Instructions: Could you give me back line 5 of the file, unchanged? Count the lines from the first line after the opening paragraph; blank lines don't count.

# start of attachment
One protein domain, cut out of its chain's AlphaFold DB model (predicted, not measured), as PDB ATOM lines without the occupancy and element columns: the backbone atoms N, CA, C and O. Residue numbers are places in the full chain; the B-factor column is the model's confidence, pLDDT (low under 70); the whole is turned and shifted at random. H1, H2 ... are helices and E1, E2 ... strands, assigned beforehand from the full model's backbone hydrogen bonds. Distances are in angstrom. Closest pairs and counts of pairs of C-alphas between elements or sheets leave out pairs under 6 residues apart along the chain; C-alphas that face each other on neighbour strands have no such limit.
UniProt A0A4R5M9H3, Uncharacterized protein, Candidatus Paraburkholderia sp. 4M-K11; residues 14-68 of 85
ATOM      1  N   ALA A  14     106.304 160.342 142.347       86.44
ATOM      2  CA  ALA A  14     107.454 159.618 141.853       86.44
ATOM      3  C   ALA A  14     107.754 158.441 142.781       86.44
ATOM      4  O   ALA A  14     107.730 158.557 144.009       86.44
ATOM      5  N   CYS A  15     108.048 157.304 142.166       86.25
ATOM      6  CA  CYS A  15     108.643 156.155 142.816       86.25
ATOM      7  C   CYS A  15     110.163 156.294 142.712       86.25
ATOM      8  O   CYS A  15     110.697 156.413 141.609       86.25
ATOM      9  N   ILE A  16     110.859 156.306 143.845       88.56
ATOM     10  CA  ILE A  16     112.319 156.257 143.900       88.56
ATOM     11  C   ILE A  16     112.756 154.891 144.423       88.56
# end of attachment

ATOM      4  O   ALA A  14     107.730 158.557 144.009       86.44